For the purchaser, costs incurred for acquiring an interest in a PSC may be allowed to be booked as exploration and development expenditure and thus is eligible for tax amortisation. Although circular Guoshuifa [1991] No. 191 is now void, some tax authorities still refer to this circular to assess the disposal of PSC interest in China.

SAT Public Notice [2016] No. 29 on consolidating business tax to VAT contains a provision that should be highlighted. The provision states that sales of intangible assets is subject to 6% VAT. The intangible assets under this scope includes the usage right of natural resources, including land use, use of maritime space, exploitation rights, and other rights of natural resources. So far, there is no clear assessment on whether the disposal of PSC interest is subject to VAT or not. In practice, there are different opinions and thus taxpayers should be well prepared to defend their own tax position.

In February 2015, the SAT released Public Notice [2015] No. 7 to supersede the tax rules in relation to the offshore indirect equity transfer defined by the circular Guoshuihan [2009] No. 698.

Public Notice No. 7 has fully embodied the Chinese tax authority’s determination to combat tax base erosion through offshore indirect transfers because it introduces a whole new tax regime:

  1. It captures not only the offshore indirect equity transfer transaction addressed under Circular No. 698 but also transactions in transferring immovable property in China and assets held by the establishment or place in China of a foreign company through the offshore transfer of a foreign intermediate holding company;
  2. “The transfer of the equity interest in a foreign intermediate holding company” is defined very widely to cover any changes in the shareholder of that foreign company being transferred in the course of overseas group restructuring; and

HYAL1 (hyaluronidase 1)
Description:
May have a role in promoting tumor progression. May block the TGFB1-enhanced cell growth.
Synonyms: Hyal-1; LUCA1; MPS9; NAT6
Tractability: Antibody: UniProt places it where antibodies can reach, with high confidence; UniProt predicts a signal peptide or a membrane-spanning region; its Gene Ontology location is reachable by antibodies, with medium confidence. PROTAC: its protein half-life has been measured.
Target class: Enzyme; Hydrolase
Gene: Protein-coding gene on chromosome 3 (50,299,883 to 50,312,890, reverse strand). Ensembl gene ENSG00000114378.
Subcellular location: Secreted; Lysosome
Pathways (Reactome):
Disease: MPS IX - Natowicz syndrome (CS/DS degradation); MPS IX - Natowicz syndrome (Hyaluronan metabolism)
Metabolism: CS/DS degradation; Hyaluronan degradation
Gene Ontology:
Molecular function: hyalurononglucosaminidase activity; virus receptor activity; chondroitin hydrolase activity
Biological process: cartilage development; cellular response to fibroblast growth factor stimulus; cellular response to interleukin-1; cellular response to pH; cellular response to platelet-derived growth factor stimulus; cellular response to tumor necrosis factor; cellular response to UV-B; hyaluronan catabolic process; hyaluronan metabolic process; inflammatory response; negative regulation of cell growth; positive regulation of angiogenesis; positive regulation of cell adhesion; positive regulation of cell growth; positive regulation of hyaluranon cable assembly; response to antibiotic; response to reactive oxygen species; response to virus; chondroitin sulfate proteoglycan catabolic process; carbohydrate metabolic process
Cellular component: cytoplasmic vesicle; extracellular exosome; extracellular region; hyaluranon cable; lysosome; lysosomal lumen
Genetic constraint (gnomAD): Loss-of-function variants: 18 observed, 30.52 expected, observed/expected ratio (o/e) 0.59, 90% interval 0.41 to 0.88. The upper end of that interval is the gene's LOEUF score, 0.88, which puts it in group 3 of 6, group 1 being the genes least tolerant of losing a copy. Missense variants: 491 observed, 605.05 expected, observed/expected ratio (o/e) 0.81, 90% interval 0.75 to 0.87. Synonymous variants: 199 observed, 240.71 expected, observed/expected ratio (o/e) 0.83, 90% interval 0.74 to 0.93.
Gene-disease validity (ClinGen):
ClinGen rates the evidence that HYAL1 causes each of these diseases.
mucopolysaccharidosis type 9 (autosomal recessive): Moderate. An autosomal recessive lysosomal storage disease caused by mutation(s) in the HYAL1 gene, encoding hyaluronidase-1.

3. The “equity” also is extended to include “other similar rights”.
Actually, according to the Public Notice No. 7, a tax bureau successfully collected tax on a case concluded in 2014 in which one IOC sold the share of its offshore subsidiary, which owned non-operating interest in the Bohai Bay field. Therefore, taxpayers should re-consider whether it is necessary to use an intermediate holding structure for their investment in China, and if so, their reasonable commercial purpose should be documented properly.

Overall, it is never a dull time in the tax world. For taxpayers in the oil and gas upstream sector, it is absolutely necessary to thoroughly understand the implied tax obligations in China when they invest, hold, operate and divest their assets in China to manage their tax exposures and therefore achieve success in China.

By Maggie Zhuang, tax manager at Chevron China Energy Company

Notes: The following documents were used as a reference for this article by the author:

1. The English translation of PRC CIT Law and Implementation Rules by PWC China;
2. “Global Oil and Gas tax guide 2015” by EY
3. “A totally different tax landscape for offshore indirect transfer – wider, clearer & more challenging” by PWC China (February 2015)
4. “China introduces New Transfer Pricing Documentation Rules to Implement BEPS Country-by-Country Reporting” by Baker & McKenzie China (July 2016)
5. “China: An overview of taxation of oil and gas in China” by Andrew Zhu and Amy Lo (July 2012)